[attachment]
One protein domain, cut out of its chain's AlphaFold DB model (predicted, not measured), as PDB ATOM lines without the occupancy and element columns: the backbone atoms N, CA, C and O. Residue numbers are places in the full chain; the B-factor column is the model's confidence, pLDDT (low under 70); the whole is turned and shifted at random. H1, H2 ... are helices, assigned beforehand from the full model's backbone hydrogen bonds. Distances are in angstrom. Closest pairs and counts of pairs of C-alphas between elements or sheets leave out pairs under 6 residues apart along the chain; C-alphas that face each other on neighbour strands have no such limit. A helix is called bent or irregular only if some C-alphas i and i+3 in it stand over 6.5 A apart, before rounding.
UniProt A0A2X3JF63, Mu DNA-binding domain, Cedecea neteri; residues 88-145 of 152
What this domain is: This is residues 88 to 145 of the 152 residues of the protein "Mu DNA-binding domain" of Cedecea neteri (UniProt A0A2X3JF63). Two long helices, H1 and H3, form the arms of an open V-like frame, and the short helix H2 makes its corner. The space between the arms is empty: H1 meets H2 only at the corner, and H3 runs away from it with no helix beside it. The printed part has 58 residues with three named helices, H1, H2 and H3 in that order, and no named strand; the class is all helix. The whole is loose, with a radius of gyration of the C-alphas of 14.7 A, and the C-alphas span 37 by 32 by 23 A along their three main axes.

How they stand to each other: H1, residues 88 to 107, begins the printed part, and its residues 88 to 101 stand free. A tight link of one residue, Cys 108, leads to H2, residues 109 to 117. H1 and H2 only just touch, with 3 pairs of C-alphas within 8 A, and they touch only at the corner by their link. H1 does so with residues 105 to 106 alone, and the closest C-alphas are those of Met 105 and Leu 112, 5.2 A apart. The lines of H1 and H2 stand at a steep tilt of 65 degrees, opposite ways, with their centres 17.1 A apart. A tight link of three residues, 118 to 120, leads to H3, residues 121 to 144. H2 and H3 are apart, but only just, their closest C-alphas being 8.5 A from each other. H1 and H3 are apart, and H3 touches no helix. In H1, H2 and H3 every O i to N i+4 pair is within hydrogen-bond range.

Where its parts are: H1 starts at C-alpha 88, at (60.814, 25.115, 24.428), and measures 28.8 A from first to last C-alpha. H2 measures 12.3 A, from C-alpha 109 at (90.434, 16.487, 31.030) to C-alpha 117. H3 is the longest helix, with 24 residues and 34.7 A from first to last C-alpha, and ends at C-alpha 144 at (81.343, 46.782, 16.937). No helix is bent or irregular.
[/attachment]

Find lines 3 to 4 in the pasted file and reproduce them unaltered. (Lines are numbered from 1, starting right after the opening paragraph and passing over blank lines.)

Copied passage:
How they stand to each other: H1, residues 88 to 107, begins the printed part, and its residues 88 to 101 stand free. A tight link of one residue, Cys 108, leads to H2, residues 109 to 117. H1 and H2 only just touch, with 3 pairs of C-alphas within 8 A, and they touch only at the corner by their link. H1 does so with residues 105 to 106 alone, and the closest C-alphas are those of Met 105 and Leu 112, 5.2 A apart. The lines of H1 and H2 stand at a steep tilt of 65 degrees, opposite ways, with their centres 17.1 A apart. A tight link of three residues, 118 to 120, leads to H3, residues 121 to 144. H2 and H3 are apart, but only just, their closest C-alphas being 8.5 A from each other. H1 and H3 are apart, and H3 touches no helix. In H1, H2 and H3 every O i to N i+4 pair is within hydrogen-bond range.

Where its parts are: H1 starts at C-alpha 88, at (60.814, 25.115, 24.428), and measures 28.8 A from first to last C-alpha. H2 measures 12.3 A, from C-alpha 109 at (90.434, 16.487, 31.030) to C-alpha 117. H3 is the longest helix, with 24 residues and 34.7 A from first to last C-alpha, and ends at C-alpha 144 at (81.343, 46.782, 16.937). No helix is bent or irregular.